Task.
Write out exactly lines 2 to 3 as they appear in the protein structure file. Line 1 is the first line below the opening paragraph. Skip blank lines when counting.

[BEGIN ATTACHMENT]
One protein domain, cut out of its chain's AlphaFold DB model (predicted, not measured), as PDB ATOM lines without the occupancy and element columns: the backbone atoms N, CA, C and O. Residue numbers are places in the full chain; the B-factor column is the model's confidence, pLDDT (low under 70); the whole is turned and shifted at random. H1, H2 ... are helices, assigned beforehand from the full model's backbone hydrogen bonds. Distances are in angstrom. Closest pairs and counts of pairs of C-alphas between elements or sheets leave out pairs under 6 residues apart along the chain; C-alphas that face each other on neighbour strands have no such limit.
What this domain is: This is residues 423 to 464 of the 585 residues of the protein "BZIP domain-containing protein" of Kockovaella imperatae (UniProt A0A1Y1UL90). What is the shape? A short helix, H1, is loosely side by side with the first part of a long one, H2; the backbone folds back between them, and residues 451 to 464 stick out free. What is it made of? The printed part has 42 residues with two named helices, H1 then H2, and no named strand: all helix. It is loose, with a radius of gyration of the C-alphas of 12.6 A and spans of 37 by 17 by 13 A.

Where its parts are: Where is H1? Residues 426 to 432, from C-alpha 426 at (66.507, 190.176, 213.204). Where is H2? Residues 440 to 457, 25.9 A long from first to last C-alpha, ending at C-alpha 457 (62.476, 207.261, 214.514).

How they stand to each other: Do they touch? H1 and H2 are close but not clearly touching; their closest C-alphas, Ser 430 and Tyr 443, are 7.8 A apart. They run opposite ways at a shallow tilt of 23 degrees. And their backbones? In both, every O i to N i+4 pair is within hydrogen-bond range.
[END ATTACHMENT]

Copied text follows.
Where its parts are: Where is H1? Residues 426 to 432, from C-alpha 426 at (66.507, 190.176, 213.204). Where is H2? Residues 440 to 457, 25.9 A long from first to last C-alpha, ending at C-alpha 457 (62.476, 207.261, 214.514).

How they stand to each other: Do they touch? H1 and H2 are close but not clearly touching; their closest C-alphas, Ser 430 and Tyr 443, are 7.8 A apart. They run opposite ways at a shallow tilt of 23 degrees. And their backbones? In both, every O i to N i+4 pair is within hydrogen-bond range.